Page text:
Wilson Emergency Management Training Division Chief Shannon Cooper is a paramedic, firefighter, hazmat specialist, swiftwater technician and emergency vehicle operations instructor - to name a few areas of specialty. However, it is evident she cherishes her other titles - of wife and mother.
Cooper, who was raised in Watertown, has been married to WEMA Director Joey Cooper for 10 years. When they met, Joey had two children, Kelsey Nicole, 19, and Ryan, 16, from his previous marriage. Cooper had one daughter, Kelsey Madison.
"We are a blended family... Joey and I have a wonderful friendship with his ex-wife, Tischa, and her husband, Shannon Speck. We hang out every weekend together, we go on vacation together and we handle all the kiddos together," she explained of their co-parenting and comradery. Together she and Joey have one child, Kinsey, 7.
"This relationship has made raising four kids much easier on us, not so much the kids - because they have four parents instead of two," she laughed.
Cooper said sharing her professional life, as well as her personal one, with Joey has made their relationship easier. "We understand the stress of the job and we lean on each other for support," she said. "Joey and I are both very passionate about our profession as well as our views on family life."
At WEMA, Cooper is responsible for coordinating training for all areas of the department, minus dispatch communications. "We have 150 personnel that must be trained in all aspects of the profession. The difference in our department from many others is we do not just do Fire or EMS - we do it all," she explained. "All of our responders must be firefighters, advanced EMT or paramedics and trained in vehicle extrication."
Cooper admitted she "obviously cannot do all of this myself" - therefore, she relies on the personnel in the department.
"Many of them hold instructor certifications in these areas and I utilize them to help me with the department training. This is great for them, and me as well, as it keeps the cost of sending personnel somewhere or paying someone else to do it," she said. "If it was not for these personnel, I would not be able to accomplish anything. My calendar is a constant mess of many trainings, but we must always be prepared."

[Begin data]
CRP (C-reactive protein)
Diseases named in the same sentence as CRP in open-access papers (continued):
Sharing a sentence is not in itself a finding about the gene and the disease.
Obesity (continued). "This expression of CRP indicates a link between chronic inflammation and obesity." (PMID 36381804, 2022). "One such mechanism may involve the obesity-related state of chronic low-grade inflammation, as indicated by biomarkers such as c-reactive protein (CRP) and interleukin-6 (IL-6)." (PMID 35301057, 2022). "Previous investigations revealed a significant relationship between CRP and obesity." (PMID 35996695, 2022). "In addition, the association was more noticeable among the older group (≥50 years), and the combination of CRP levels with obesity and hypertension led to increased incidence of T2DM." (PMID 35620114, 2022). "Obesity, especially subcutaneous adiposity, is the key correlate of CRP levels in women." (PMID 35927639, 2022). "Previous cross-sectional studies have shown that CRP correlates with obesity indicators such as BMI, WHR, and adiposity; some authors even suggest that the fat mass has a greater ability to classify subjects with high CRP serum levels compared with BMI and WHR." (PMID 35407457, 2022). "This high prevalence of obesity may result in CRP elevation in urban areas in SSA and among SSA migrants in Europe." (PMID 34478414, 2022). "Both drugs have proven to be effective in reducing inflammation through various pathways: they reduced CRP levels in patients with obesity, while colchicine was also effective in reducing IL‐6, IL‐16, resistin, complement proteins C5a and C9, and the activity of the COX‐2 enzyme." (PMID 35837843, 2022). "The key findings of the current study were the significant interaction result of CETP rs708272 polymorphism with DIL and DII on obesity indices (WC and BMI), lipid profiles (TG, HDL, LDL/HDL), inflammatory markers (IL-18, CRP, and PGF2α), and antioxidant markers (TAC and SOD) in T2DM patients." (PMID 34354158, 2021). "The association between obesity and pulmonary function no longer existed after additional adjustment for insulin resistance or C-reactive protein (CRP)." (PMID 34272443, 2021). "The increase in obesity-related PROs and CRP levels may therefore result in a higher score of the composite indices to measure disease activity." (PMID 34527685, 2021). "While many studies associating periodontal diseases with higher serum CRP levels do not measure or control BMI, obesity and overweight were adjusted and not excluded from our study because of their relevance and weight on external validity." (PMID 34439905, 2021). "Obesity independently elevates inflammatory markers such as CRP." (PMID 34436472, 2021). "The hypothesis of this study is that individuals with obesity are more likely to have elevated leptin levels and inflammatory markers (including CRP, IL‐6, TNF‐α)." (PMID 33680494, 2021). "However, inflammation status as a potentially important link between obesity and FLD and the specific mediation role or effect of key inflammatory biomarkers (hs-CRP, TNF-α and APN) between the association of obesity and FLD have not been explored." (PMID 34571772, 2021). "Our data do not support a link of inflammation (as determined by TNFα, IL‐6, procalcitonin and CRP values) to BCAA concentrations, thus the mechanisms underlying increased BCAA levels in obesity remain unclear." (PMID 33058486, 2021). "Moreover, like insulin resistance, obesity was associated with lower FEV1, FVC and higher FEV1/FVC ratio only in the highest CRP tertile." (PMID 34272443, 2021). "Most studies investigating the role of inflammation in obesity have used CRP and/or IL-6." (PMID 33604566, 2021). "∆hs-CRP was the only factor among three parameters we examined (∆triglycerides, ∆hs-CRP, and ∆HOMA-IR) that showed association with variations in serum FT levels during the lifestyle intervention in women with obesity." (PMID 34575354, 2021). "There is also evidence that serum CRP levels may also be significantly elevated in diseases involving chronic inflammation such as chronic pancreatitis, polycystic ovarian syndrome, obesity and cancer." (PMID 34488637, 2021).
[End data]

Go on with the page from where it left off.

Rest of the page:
Cooper still loves her profession as much as when she started 16 years ago.
"We are there on someone's worst day and we get to hopefully make it better or at least make it easier. This has never been a job. It has always been a calling. It is what I was made to do, and I am so lucky God picked me to be a part of it."
In her spare time, Cooper enjoys the outdoors - the beach in particular. "We love to fish, camp, canoe and hang out with good friends and family," Cooper said, noting that she also enjoys watching their youngest child play softball. "It was my passion when I was younger. Now I live through my 7 year old."
The woman Cooper most admires is her mother, Judy Creekmore.
"She raised me and my brother as a single mom, she gave us everything we needed and sometimes things we just wanted. This woman has always been my rock, and, no matter how bad it could get, she always had a positive outlook for us," she said. "Her passion for the positive was infectious and is always my inspiration."
Cooper said she only saw her mother stumble once, when her brother died at the young age of 15.
"She picked herself right back up to comfort me and to let me know that we will get through this and it will be okay. Life can be very hard, but she always told me the sun will come up tomorrow and we get another chance, so make it your day."
Staff Writer Sabrina Garrett may be contacted at email@example.com.